MIT All COVID-19 vaccines have gaps
The COVID-19 vaccines being developed by Moderna, Pfizer, AstraZeneca and other companies, and are currently in Phase III clinical trials, may not so well cover people of black, Asian descent but white, with a study published by the Massachusetts Institute of Technology.
The study published on Thursday in the scientific journal Cell Systems.
"Obviously there are many factors to consider, but our preliminary results show that, on average, people of Black or Asian descent could have a slightly increased risk of vaccine ineffectiveness," said one study author. David K. who is in the MIT Computer Science and Artificial Intelligence Laboratory (CSAIL from the Computer Science and Artificial Intelligence Laboratory).
His statement is included in the press release issued by MIT.
The report, entitled "Predicted Cellular Immunity Population Coverage Gaps for SARS-CoV-2 Subunit Vaccines and their Augmentation by Compact Peptide Sets," originally published (PDF) on the Bioarxiv pre-print server.
Enthusiasm has grown in recent weeks as Moderna, Pfizer and AstraZeneca announced all the initial results from the Phase III tests and showed surprisingly strong immunity rates (94% to 95%).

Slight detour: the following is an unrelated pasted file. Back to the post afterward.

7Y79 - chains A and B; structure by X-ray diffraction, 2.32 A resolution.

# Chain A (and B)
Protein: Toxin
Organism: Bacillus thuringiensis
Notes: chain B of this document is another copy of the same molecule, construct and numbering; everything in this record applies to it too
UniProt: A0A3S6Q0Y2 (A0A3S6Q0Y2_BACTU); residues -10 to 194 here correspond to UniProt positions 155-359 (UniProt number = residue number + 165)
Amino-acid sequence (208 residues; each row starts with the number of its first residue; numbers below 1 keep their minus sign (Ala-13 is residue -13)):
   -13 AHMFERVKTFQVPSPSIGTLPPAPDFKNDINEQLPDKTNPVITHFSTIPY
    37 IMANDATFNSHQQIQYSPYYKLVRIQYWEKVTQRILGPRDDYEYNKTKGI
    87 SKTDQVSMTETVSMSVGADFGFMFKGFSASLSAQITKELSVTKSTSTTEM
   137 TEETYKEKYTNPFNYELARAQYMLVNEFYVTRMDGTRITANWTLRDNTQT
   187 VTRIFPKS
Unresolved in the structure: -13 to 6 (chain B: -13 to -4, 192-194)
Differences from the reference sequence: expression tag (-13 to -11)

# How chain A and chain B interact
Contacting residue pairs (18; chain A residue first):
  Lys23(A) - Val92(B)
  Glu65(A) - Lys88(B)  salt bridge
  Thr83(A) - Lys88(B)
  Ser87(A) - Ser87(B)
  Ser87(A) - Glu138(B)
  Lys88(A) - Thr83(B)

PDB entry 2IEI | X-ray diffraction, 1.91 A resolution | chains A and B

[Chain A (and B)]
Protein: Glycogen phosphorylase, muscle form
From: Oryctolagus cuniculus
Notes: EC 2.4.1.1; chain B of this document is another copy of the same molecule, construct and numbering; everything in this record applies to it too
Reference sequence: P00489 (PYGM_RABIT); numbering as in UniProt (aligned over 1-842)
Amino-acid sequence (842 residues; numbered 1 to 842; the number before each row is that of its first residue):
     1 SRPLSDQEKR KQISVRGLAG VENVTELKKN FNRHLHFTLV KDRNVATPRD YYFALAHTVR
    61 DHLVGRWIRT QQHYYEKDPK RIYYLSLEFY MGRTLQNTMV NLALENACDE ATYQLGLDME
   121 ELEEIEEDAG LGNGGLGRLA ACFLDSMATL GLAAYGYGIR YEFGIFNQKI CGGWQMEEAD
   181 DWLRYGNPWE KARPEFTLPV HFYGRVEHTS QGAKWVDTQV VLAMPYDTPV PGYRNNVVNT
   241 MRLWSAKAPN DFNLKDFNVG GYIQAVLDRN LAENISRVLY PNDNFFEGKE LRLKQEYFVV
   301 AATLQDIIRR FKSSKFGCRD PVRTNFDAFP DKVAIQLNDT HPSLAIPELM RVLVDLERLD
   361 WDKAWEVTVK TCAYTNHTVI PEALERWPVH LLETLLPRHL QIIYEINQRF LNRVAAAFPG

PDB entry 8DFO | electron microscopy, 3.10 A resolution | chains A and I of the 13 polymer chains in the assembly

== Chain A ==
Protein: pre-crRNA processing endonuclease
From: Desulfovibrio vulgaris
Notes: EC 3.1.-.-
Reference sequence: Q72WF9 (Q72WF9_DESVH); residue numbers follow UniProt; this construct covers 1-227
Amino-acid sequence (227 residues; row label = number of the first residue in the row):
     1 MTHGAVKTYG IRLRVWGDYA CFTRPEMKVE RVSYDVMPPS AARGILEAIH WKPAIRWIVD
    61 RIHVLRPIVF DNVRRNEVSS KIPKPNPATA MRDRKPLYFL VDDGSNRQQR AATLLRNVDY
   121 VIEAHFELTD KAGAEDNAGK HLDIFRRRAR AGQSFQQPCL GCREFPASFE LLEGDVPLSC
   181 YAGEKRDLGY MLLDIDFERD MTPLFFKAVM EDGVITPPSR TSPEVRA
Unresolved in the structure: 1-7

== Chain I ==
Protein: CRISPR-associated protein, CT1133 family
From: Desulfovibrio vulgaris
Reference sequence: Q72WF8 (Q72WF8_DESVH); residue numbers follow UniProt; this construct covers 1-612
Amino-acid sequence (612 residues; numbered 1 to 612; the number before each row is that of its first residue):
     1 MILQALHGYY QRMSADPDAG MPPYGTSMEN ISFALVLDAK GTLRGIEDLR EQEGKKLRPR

But according to the MIT study, many of the vaccines, including Moderna and Pfizer and AstraZeneca, have the same weakness, that is, they do not use different sets of viral particles to stimulate the same level of immune response in all humans, depending on the genetic background.
The report is based on silico computer models. Gifford and co-authors Ge Liu and Brandon Carter, two MIT CSAIL PhD students, used machine learning models to predict, based on patient data and protein models in the immune system, how likely they were to have vaccines success. This means that they have successfully stimulated an immune response in different population groups based on self-reported national type or genetic origin.
MIT's machine learning also designed a COVID-19 vaccine that could cover many more people.
The study is based on work done this summer by the team to develop two computer models that provide vaccine coverage. One, called OptiVax, predicts the stimulation of immune responses to a vaccine, and the second, called EvalVax, maps the immune response to the biochemistry of population groups based on ethnic or genetic origin.